When communicating, each of us would like to give the impression of a self-confident person whose opinion matters. Unfortunately, things don’t always go so well. Author and psychologist Victor Shejnov wrote a book dedicated to methods of persuasion.
We at WeGoRo have selected from his book the 14 best recommendations, and if you follow them you should be able to skillfully build a conversation with even the most difficult of interlocutors.
It’s not the amount of arguments that matters but their strength and priority. Besides, the same argument can be either strong or weak for different people. That’s why it’s always better to "stand in someone else’s shoes" and consider how everything looks from their side.
Scientists have proved that when a person hears “no“ a hormone called noradrenaline enters the bloodstream and prepares us for a struggle. In contrast, the word ”yes“ releases the “hormones of pleasure” — endorphins. Having received two doses of ”happy hormones,“ it’ll be psychologically easier for an interlocutor to agree than to ”enter the fight."
"Nothing is more disarming than the conditions of an honorable surrender," the great Pascal said. Offer the person you’re trying to persuade a decision that will let them find their way out of a difficult situation with dignity and rise in their own eyes. This will help them accept your point of view!
Stereotypes still live in our heads, so it’s better to not show up in ripped jeans to a courtroom or a big boss’s office. And when dealing with a difficult case, don’t be afraid of asking a respectable person to put in a good word for you, or at least refer to the opinion of an authority.
Applicant: I desperately need your assistance in...
Boss: But you seem to have already asked us for help.
Applicant: Yes, several times.
Boss: Well, that’s enough out of you.
This example shows that there are certain phrases that leave nothing more to say. It’s also recommended to stop apologizing without due reason, stop showing a lack of confidence, and stop self-deprecating.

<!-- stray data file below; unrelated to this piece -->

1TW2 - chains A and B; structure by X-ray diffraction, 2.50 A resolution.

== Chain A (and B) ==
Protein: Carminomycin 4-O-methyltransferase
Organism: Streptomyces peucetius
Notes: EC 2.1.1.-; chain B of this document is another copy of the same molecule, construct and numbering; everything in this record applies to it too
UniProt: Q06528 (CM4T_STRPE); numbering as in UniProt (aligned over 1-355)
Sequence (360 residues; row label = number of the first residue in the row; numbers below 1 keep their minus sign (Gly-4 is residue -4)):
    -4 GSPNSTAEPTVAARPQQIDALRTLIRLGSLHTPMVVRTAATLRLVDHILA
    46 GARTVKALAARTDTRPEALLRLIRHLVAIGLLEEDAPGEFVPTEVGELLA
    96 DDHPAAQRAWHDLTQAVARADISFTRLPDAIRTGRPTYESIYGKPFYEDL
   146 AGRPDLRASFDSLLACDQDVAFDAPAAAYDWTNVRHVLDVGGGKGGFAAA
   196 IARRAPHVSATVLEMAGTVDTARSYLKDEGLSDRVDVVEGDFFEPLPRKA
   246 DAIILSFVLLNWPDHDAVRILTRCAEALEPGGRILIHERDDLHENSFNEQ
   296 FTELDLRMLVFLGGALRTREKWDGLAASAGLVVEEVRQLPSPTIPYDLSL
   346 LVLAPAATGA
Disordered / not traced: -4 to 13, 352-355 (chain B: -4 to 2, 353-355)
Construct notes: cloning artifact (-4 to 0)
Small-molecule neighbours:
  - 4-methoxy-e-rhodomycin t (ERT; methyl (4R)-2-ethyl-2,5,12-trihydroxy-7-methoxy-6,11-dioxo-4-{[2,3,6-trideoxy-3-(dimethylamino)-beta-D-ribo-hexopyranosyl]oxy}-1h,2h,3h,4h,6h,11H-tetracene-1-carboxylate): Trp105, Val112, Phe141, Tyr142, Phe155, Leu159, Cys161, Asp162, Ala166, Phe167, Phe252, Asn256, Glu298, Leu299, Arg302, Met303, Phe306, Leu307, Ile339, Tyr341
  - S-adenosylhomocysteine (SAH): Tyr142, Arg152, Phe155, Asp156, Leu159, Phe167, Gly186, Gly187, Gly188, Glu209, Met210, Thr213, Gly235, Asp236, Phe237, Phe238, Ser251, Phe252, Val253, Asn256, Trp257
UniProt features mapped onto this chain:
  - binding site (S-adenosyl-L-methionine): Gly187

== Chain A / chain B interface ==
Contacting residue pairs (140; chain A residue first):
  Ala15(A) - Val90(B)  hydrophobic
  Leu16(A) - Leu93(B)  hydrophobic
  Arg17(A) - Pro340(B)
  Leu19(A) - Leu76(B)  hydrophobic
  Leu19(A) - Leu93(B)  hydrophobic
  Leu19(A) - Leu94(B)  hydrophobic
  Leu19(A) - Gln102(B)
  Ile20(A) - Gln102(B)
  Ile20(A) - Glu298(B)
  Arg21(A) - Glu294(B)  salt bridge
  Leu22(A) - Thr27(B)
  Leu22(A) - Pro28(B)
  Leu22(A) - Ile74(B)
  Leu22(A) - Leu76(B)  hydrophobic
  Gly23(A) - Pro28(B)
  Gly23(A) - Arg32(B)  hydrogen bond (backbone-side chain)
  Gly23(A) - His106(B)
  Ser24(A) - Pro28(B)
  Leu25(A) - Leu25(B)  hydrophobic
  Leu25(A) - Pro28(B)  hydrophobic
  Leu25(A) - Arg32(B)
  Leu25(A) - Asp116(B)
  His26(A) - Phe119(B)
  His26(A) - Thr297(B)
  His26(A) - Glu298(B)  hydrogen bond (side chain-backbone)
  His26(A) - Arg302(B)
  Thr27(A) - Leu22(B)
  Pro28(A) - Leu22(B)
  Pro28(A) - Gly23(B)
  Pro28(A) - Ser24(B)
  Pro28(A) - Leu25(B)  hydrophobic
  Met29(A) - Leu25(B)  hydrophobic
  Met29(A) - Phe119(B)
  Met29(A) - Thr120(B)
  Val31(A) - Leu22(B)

The indication of an interlocutor’s mistake or them being wrong has a bad influence on their image, and therefore it’s perceived painfully and provokes conflicts. If it’s still necessary to point out the mistake, do it in a way that is not humiliating for them to agree with you.
This is why it’s recommended to remember to take care of your appearance, have pleasant manners, learn to listen, and express respect to an interlocutor during a conversation. Good grammar goes without saying.
Everyone is happy to hear what’s consistent with their views, and vice versa: we get annoyed when things we hear contradict our opinion. The former makes a speaker a pleasant companion, and the latter — an unpleasant one. So find at least one little thing that brings you together.
Try to capture the other person’s emotional state and empathize with them. In this way, you’ll imagine your interlocutor’s thought process much more clearly.
This follows on from the previous rules and will be of great help: when analyzing disputes, it turns out that many of them erupt because the disputing parties talk about different things without realizing it.
Forget about arrogance, rudeness, ridicule, and bragging. Don’t impose advice, and don’t try to interrupt the interlocutor.
Often we speak the same words but with totally different meanings. Therefore, to avoid misunderstandings, don’t hesitate to ask questions like “What do you mean?“ and generalize what was said with such phrases as ”In other words, you think that..."
We don’t know what opinion a listener actually has about our words. Therefore, the surest way is to watch a person’s bodily reactions. We ourselves may appear to be unconvincing if our gestures and posture don’t correspond to the words we say, so it’s important to pay attention to our own bodies.
The ability to satisfy any need of an interlocutor is the strongest argument itself, so it makes sense to bring this matter to their attention delicately and in good time.
A couple of other small tips:
Be a person of few words. Remember and use the interlocutor’s key words. Don’t be afraid of agreeing with your opponent. Ask, don’t claim. Don’t state the obvious.
And remember: a mechanical, thoughtless using of rules only destroys communication. Peter the Great warned in one of his famous decrees: "Don’t stick to the rules. Every case needs reflection."
Preview photo credit parus_mnr